Flamingos, they are large birds who congregate in large flocks around the world, and are recognizable by their hooked bills, pink/salmon color, their unique habitat preferences, and their social nature. They spend much of their time standing in shallow sources of water, often highly acidic or caustic waters, such as salt pools, soda lakes and high-saline lagoons. While this might sound like torture for humans who moisturize and get scalded when their bath is too hot, flamingos can drink near-boiling freshwater from geysers and springs, and have very little competition from other species, nor many predators who would brave those waters. Furthermore, the tough, leathery skin on their legs protects them from damage in the toxin-rich waters.
Flamingos will dip their heads underwater and filter out small crustaceans and algae through their bills. There are six species of flamingos, and they tend to be varying shades of pink/salmon/red, due to the slight differences in their seafood diet. All flamingos enjoy shrimp, which is rich in carotenoid pigments, thus giving their feathers a pinkish hue, but shrimp is not always on the menu, and the flamingo’s adaptations allow it to eat well even in harsh conditions.
Whether flamingos are eating, breeding, socializing or sleeping, they tend to be found in the water, or in flight to their next communal gathering place. These unusual adaptations and behaviors, and their choice of habitat, are all clearly interconnected, making flamingos a strange avian type, but one that can be understood.
Over the years, there have been many ideas proposed as to why they would choose to alternate legs so often, rather than standing firm like humans do. Some experts suggested that it was a way of resting the muscles in one leg at a time, or perhaps as a way of conserving heat by bringing the leg closer to the body.
Given all that we now know about the flamingo habitat and behavior, perhaps the answer of why they stand on one leg becomes easier to understand, but an anatomical breakthrough in the past decade also helps. Researchers from the Georgia Institute of Technology recently found that the structure of the bones and joints supporting a flamingo’s legs are slightly counterintuitive; they are less stable when both are in use. When a flamingo lifts one leg, its body weight is able to shift forward and balance perfectly on the locked leg beneath the body. The study found that it actually requires less effort to stand on one leg than it does to stand on two, making this the preferred position when a flamingo isn’t walking around, socializing or changing its feeding location. This is simply an easier stance for the flamingo to be stable, safe, and smart with its energy expenditure.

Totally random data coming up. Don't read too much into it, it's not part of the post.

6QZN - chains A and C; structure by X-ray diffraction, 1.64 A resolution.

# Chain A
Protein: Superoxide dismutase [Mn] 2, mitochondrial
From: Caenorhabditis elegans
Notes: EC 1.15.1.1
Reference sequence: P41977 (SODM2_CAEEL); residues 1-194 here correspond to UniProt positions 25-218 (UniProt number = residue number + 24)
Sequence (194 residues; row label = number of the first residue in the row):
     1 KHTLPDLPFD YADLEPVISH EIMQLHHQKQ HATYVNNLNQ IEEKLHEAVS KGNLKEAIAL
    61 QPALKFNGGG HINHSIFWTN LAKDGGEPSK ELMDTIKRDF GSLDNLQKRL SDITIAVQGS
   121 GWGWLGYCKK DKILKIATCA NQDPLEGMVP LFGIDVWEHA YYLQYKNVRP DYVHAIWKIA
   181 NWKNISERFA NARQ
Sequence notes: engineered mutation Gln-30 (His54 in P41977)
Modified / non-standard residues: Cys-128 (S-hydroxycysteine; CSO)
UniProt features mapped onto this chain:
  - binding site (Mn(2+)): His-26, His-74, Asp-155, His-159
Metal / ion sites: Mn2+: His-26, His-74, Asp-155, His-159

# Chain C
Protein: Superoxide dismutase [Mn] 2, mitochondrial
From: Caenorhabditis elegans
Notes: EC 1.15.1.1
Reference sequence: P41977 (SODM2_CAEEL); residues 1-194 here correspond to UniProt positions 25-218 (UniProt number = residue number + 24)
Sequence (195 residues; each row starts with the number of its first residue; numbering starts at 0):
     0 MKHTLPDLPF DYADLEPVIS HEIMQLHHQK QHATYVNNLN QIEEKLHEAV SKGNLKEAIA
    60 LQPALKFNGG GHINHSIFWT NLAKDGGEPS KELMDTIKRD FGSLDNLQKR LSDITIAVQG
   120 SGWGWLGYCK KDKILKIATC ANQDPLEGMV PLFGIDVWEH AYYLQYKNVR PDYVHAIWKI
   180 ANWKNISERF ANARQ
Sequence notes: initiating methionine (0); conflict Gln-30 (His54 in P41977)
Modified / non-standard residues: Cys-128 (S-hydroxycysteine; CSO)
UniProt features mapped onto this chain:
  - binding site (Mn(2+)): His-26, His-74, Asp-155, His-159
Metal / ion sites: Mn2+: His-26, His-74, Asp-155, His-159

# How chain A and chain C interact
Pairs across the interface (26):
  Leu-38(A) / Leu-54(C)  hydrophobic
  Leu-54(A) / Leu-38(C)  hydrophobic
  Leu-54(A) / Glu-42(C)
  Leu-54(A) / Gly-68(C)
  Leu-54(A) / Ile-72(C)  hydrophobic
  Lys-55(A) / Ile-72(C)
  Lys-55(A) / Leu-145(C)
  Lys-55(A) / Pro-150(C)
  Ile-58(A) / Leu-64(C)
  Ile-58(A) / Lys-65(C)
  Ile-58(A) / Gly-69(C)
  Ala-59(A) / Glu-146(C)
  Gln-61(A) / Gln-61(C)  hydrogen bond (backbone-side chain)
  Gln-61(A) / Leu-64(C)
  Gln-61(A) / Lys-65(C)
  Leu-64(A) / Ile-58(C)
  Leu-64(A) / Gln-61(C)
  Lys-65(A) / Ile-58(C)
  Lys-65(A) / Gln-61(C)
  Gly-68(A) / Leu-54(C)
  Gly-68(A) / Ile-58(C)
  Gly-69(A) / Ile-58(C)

Like various other creatures, such as sharks, dolphins, other aquatic mammals and birds that migrate long distances, flamingos can allow half their brain to fall asleep—a phenomenon called unihemispheric slow-wave sleep. Therefore, a flamingo can actually sleep while standing on one leg, while the portion of the brain controlling the raised leg rests. When the bird wants to give the other half of its brain a break, it can simply switch legs and settle comfortably back on its low-effort stand!
Now, there is also the question of why flamingos developed this ability, given that they are generally non-migratory birds. There are a few proposed reasons for this; being able to sleep while standing up amidst your flock is much safer than finding a place on land to settle down, where a predator could make an easy meal of the bright-pink bird. Additionally, given the toxicity and high salinity of the waters in which they stand, predators are less likely to take a dip for a meal. It is also important to note that while a flamingo’s legs are covered in protective scales, that isn’t true of its whole body. The surrounding land of salt pools and salt marshes may also have quite acidic sand or soil, which may be unpleasant to sit or sleep on. Their tough leg skin and well-balanced sleeping style allowed them to use their unique environment to their advantage.